Mumbai schools want ban on junk food to be extended to lunch boxes, vendors and eateries
Prohibiting junk food in canteens is not enough, need to monitor lunch boxes, say schoolsmumbai Updated: May 10, 2017 09:37 IST
A day after the school education department banned on the sale of junk food in school canteens across the state, Mumbai schools said this alone would not cut off children’s access to junk food. They said that junk food should be banned in lunch boxes and at eateries around schools.
The department’s decision was based on a recommendation by a working group formed by the ministry of women and child development to stop schools from serving food high in fat, sugar and salt (HFSS).
Fried food, pizzas, burgers, noodles, carbonated drinks, bread, pastries and all kinds of sweets will not be sold in school canteens from now.
But the department has not said anything about food students bring from home. Schools said it was necessary to extend the ban to children’s tiffins as junk food is an easy option for working parents.
“Most international schools do not serve junk food in their cafeterias, but students have always had instant noodles and frozen food in lunch boxes that they bring from home. Parents often demand that we serve junk food at least twice a week,” said Kavita Aggarwal, chairperson of the Members of International Schools Association (MISA), a group of more than 300 international schools. She said this was causing obesity among students. “This can only be prevented if parents also teach their children to eat healthy,” she said.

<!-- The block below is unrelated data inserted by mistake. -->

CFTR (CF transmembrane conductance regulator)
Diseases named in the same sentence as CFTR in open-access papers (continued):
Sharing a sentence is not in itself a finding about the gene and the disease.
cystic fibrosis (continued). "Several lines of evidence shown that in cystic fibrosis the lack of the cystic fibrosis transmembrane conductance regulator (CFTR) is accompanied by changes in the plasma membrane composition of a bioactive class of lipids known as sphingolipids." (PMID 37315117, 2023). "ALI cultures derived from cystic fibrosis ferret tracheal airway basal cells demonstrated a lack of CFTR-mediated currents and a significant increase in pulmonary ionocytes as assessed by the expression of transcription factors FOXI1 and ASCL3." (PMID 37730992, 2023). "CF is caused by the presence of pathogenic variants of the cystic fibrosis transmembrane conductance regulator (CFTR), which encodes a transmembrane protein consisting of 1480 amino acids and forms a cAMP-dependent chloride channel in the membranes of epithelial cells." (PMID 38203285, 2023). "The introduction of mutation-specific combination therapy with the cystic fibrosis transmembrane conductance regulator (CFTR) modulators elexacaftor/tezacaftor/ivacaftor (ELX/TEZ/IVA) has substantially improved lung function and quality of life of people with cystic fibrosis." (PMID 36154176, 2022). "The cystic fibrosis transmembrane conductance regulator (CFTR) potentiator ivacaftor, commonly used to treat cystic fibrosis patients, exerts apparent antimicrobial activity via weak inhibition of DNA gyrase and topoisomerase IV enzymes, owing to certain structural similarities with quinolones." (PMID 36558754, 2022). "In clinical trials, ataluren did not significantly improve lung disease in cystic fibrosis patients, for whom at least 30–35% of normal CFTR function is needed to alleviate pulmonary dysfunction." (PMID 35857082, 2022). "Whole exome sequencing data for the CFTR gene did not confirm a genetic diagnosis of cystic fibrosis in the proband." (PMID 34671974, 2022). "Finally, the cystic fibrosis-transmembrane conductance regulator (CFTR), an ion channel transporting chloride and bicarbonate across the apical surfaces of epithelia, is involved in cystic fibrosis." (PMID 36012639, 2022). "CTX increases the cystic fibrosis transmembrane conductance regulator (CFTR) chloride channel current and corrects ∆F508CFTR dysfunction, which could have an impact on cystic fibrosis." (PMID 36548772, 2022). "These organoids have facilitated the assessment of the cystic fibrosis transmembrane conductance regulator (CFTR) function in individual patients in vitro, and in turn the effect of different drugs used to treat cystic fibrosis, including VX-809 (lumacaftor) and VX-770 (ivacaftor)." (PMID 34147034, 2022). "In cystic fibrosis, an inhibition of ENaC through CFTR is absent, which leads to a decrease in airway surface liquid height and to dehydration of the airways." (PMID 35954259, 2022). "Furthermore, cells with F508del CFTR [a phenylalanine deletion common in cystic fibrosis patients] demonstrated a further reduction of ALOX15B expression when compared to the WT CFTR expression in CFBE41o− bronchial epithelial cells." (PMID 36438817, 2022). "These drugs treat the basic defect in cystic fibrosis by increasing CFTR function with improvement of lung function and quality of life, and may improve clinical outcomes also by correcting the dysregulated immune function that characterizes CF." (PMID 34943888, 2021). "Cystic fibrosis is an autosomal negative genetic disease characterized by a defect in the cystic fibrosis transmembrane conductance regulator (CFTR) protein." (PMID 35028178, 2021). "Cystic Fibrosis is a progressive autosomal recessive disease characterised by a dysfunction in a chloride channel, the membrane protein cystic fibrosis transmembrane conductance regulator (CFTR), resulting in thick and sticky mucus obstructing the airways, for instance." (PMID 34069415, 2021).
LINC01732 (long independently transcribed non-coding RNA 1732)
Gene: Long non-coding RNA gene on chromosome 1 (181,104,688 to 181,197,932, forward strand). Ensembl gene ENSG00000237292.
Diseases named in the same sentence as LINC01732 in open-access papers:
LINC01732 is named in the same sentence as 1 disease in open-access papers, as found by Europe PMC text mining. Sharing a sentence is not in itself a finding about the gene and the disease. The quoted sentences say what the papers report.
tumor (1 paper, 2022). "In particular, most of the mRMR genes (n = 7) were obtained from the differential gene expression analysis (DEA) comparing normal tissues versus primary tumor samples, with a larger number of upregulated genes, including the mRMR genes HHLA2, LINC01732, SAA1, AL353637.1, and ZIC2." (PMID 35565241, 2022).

Another recommendation of the group that schools want implemented is a ban on eateries selling junk food within 100m of the school, and set up canteen management committees to monitor the food served in schools. “Officials should ensure that no junk food is sold near schools,” said Uday Nare, a teacher at Hansraj Morarji Public School, Andheri.
Nutritionists said schools should incorporate more physical exercise in their timetables. “Schools need to ensure students get enough exercise, keeping in mind their age, climatic conditions and other factors. Two periods a week would be a good start,” said Dr Ushakiran Sisodia, clinical nutritionist, Nanavati Superspeciality Hospital, Vile Parle.